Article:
Personal injury lawyers for two people injured in a March crash recently filed lawsuit looks to hold the City of Newark responsible for thousands of dollars in medical bills.
But does Ohio law allow the injured parties to sue under such circumstances?
The question arose after a lawsuit was filed last week in Licking County Common Pleas Court as a result of damages and injuries said to have been caused by a pothole.
The suit, filed by Charles and Gina Wills, alleges severe physical and emotional injury from a March 28 crash reportedly caused by a pothole in the area of North 21st Street and Jefferson Road.
Newark Law Director Doug Sassen said he’s seen property damage claims filed against the city, but has never seen a personal injury claim like the one filed by the Wills.
The Advocate reached out to the Wills’ attorneys, Dale Perdue and Glen Pritchard, in an effort to get additional information about the claims in the lawsuit and the extent of the injuries the Wills reportedly suffered in the crash.
Perdue responded via email Thursday, saying the lawyers were not able to comment and their clients want to protect their privacy.
“I have no comment about their injuries and damages,” Perdue wrote.
A crash report obtained by The Advocate indicated Charles Wills told police he was going about 35 mph, the posted speed limit, in the area of the intersection of North 21st Street and Jefferson Road. The report said Wills struck a pothole, jerking his vehicle to the right and striking a pole.
Under current Ohio law, a city can be held liable to pay for property damage caused by a pot hole, but the amount of the payment is capped at the person’s insurance deductible.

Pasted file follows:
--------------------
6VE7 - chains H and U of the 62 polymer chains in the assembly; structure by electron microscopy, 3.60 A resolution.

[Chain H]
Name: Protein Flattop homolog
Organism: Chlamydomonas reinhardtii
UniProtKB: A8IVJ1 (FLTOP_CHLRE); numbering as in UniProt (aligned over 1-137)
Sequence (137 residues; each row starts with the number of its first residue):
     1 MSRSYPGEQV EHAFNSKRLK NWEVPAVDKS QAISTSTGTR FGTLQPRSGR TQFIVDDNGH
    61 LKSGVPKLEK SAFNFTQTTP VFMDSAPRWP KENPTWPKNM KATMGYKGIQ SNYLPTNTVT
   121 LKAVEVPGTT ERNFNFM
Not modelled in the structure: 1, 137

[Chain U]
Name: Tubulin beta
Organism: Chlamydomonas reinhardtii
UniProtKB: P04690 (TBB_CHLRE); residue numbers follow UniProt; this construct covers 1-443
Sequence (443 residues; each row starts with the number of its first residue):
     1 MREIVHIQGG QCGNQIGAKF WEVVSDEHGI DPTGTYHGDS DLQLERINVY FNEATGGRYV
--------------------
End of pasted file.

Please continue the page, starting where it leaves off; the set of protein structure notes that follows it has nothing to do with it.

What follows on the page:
Every complaint received by the street department for coverage of damages is received in writing, then given to the law director’s office for a legal review. If there is a legal obligation to pay, the street department is told and the payment issued, Sassen said.
Whether a claim will be paid by the city boils down to if the city has made a reasonable effort to maintain the road and respond to any known problems.
“We don’t have a duty to constantly inspect the roadways,” Sassen said. “We don’t have a duty to insure that the roadways are free of potholes and completely safe for the motoring public.”
If a complaint about a pothole is received, making an effort to respond within 24 hours is considered a reasonable effort, he said, but even that can be tricky in winter months.
Because of temperatures and weather conditions, temporary patches and cold asphalt mixes used in winter months are often destroyed shortly after they are installed, Sassen said.
“We can’t be strictly liable for that because we don’t have control over all the factors,” he said. “When you have a pothole in February or March and a cold patch is all you’ve got, you’re at the mercy of the weather and the volume of traffic.”
Complaints about potholes can be made through Newark’s “See, Click, Fix” option on the city’s website.
Street Superintendent Ralph Prince said his department does not use the site, however, as a driving force for where they are addressing problems. He said a secretary will update the status of complaints posted on the site as they are addressed, however, complaints received through phone calls to his department and others are primarily what determines where crews are working.
“A lot of the complaints are duplicate or triplicate,” Prince said.
The See, Click, Fix website does not list any complaints of potholes in the area where the Wills crashed, on the 900 block of North 21st Street.